Yesterday, NASA revealed the “strongest evidence yet that liquid water flows intermittently on present-day Mars.” NASA's Mars Reconnaissance Orbiter (MRO) detected hydrated salts in the recurring slope lineae (RSL), the streaks that appear on the Red Planet’s slopes.
"We can look and see if we can determine if there is some sort of aquifer network that may be supplying these [RSL features]. We don't know that – there are other theories, other ideas – but that is actually the next step," Jim Green, director of NASA's Planetary Science division, said during the press briefing. "So if there is indeed those kind of resources that we can begin to probe, we might be able to answer that question pretty quickly."
Does the discovery of liquid water mean there is life on Mars? Not so fast.
"Finding evidence for flowing water is not the same as finding life," says National Geographic's Nadia Drake. "Right now, scientists don’t know where this water is coming from, or if the chemistry in these Martian seeps is even life-friendly."
Planetary scientists have long said that where water exists, life may also exist. “Water is essential at the molecular level to moving life beyond its basic building blocks; thus, searches for extraterrestrial life usually involve a search for liquid water,” writes NASA.
But what makes water the necessary liquid for sustaining life?
“Part of the reason is that we've never discovered an organism that's proven otherwise,” says Jonathan Attebery, science writer for “HowStuffWorks.” Water facilitated the beginning of life on Earth, “acting as a medium in which organic compounds could mix with one another.”
As a solvent, water allows vital chemical reactions to occur. “From the list of potentially abundant solvents in the universe, water looks to be the best candidate to support a complex ecosystem,” says Steve Nerlich of Universe Today in an article for io9.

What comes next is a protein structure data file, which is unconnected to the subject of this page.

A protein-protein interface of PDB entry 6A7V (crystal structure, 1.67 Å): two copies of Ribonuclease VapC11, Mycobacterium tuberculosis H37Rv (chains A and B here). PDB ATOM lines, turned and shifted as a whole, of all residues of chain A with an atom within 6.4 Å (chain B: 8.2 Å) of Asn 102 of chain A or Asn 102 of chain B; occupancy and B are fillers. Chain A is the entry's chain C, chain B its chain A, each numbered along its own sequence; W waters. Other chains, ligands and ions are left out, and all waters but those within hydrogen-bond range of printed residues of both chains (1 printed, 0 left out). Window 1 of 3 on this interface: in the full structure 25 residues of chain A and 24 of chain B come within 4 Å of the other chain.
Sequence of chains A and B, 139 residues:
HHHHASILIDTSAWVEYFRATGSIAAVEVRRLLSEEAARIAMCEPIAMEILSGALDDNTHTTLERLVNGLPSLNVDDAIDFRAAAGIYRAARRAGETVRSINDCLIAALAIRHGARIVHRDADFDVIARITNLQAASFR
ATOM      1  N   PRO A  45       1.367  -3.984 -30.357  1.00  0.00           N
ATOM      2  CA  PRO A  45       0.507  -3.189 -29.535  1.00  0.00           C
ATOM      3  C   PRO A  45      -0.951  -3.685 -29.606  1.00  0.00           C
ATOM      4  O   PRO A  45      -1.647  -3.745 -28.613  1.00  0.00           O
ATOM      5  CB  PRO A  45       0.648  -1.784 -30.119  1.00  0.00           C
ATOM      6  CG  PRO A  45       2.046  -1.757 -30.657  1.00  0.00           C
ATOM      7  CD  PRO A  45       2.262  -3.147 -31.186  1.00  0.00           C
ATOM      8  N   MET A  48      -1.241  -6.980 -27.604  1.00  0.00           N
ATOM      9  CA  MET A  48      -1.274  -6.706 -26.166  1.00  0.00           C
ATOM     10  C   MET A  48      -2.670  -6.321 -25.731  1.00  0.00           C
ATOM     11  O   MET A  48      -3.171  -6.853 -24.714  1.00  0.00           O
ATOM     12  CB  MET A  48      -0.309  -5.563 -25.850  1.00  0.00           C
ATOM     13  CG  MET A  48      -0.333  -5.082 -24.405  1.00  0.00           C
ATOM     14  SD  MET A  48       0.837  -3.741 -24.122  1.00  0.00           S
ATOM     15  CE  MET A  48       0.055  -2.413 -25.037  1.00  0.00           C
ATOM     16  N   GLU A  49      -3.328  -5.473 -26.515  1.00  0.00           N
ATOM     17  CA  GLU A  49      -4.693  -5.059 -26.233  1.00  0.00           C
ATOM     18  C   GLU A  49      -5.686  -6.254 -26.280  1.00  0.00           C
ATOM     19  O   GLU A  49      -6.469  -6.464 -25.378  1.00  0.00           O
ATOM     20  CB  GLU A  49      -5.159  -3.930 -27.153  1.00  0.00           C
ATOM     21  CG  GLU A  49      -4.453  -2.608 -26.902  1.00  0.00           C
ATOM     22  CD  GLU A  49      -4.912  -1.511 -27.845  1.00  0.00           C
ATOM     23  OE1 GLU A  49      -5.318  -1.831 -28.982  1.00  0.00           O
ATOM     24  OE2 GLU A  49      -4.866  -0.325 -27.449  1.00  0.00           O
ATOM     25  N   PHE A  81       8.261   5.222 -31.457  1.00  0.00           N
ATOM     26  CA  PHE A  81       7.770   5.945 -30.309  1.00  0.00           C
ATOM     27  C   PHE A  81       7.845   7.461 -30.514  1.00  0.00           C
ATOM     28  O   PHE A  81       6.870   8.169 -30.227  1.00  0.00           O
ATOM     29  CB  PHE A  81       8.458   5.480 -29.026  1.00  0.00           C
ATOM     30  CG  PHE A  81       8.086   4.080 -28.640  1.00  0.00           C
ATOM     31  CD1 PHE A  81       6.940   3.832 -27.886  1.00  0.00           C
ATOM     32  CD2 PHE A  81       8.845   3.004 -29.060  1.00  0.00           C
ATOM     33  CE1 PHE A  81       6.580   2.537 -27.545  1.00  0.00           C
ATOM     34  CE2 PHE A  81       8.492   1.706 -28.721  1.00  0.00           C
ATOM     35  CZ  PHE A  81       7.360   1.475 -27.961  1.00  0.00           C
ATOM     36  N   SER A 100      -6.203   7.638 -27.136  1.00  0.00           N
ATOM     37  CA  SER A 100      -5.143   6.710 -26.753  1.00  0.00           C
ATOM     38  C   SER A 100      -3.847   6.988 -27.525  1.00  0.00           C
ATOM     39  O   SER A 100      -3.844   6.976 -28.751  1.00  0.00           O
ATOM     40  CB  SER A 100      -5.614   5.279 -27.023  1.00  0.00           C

Furthermore, liquid water “conveys vital substances like metabolites and nutrients from one place to another” and is also capable of “bending enzymes,” the proteins that catalyze chemical reactions, says Peter Tyson, editor in chief of NOVA Online.
"Given that life on Earth is so dependent on water, and given that water is so prevalent in the universe, we don't feel that we're going out on a limb to say that life would require liquid water," said Neil deGrasse Tyson, an astrophysicist and director of the Hayden Planetarium at the American Museum of Natural History, in an interview with PBS.
It isn’t impossible that lifeforms exist that don’t require water to survive, but they would not resemble life on Earth. Biochemistries based on other solvents “seem likely to be limited to cold, low energy environments where the rate of development of biological diversity and evolution may be very slow,” says Mr. Nerlich.
According to Mr. Attebery, “we simply don't have enough information to say whether or not life could exist without water. We know with certainty, however, that life on Earth definitely couldn't.”